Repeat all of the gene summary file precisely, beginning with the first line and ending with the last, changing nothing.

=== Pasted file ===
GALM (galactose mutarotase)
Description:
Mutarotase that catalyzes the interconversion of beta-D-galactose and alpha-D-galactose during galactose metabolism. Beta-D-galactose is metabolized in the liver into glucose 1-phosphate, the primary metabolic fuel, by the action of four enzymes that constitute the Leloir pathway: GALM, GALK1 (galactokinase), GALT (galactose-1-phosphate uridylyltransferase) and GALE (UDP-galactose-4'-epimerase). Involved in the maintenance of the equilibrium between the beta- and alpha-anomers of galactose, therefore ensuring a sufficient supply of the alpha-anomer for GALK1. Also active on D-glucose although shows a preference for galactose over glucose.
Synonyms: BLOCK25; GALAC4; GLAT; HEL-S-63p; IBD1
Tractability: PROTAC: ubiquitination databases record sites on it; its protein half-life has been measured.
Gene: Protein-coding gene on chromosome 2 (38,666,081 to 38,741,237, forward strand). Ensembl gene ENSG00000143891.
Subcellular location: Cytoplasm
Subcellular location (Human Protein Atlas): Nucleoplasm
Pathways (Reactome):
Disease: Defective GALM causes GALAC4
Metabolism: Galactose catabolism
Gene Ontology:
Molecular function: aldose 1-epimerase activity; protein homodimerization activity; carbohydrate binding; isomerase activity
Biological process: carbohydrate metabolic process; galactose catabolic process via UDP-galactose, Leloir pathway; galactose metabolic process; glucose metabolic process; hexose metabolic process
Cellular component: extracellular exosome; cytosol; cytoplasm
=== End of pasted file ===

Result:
GALM (galactose mutarotase)
Description:
Mutarotase that catalyzes the interconversion of beta-D-galactose and alpha-D-galactose during galactose metabolism. Beta-D-galactose is metabolized in the liver into glucose 1-phosphate, the primary metabolic fuel, by the action of four enzymes that constitute the Leloir pathway: GALM, GALK1 (galactokinase), GALT (galactose-1-phosphate uridylyltransferase) and GALE (UDP-galactose-4'-epimerase). Involved in the maintenance of the equilibrium between the beta- and alpha-anomers of galactose, therefore ensuring a sufficient supply of the alpha-anomer for GALK1. Also active on D-glucose although shows a preference for galactose over glucose.
Synonyms: BLOCK25; GALAC4; GLAT; HEL-S-63p; IBD1
Tractability: PROTAC: ubiquitination databases record sites on it; its protein half-life has been measured.
Gene: Protein-coding gene on chromosome 2 (38,666,081 to 38,741,237, forward strand). Ensembl gene ENSG00000143891.
Subcellular location: Cytoplasm
Subcellular location (Human Protein Atlas): Nucleoplasm
Pathways (Reactome):
Disease: Defective GALM causes GALAC4
Metabolism: Galactose catabolism
Gene Ontology:
Molecular function: aldose 1-epimerase activity; protein homodimerization activity; carbohydrate binding; isomerase activity
Biological process: carbohydrate metabolic process; galactose catabolic process via UDP-galactose, Leloir pathway; galactose metabolic process; glucose metabolic process; hexose metabolic process
Cellular component: extracellular exosome; cytosol; cytoplasm